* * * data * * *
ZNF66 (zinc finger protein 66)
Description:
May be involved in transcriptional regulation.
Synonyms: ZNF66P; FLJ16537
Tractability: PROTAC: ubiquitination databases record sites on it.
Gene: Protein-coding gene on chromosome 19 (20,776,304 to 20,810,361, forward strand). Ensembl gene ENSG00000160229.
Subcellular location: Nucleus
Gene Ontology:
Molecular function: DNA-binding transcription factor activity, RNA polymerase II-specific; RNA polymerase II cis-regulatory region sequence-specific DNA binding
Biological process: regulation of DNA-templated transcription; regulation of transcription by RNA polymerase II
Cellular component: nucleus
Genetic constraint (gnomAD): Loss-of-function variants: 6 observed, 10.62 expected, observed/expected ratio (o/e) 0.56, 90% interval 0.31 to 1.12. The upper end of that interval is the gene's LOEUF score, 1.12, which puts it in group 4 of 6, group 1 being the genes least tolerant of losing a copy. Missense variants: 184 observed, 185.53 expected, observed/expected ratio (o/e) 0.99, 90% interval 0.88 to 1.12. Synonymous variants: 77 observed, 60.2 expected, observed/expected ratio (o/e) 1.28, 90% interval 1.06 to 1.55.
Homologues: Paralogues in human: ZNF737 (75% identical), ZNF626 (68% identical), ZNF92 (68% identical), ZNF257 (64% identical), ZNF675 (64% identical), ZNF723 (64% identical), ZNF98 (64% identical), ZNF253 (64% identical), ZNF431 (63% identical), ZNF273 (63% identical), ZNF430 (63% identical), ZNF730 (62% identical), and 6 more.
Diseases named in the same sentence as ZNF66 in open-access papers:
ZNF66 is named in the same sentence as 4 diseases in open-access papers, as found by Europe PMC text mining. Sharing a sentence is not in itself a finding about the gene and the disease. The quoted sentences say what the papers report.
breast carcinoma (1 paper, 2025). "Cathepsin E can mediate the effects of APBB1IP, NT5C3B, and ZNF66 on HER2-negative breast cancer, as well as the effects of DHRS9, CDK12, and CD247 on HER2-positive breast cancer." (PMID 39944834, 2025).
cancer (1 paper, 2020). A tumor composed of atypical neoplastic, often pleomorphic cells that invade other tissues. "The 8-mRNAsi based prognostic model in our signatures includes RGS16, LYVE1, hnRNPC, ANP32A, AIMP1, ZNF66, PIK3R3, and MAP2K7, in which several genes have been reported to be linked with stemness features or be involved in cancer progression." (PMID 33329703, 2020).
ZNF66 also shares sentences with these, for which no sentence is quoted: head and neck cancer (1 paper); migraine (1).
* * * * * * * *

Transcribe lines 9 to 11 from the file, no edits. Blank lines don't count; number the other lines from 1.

Molecular function: DNA-binding transcription factor activity, RNA polymerase II-specific; RNA polymerase II cis-regulatory region sequence-specific DNA binding
Biological process: regulation of DNA-templated transcription; regulation of transcription by RNA polymerase II
Cellular component: nucleus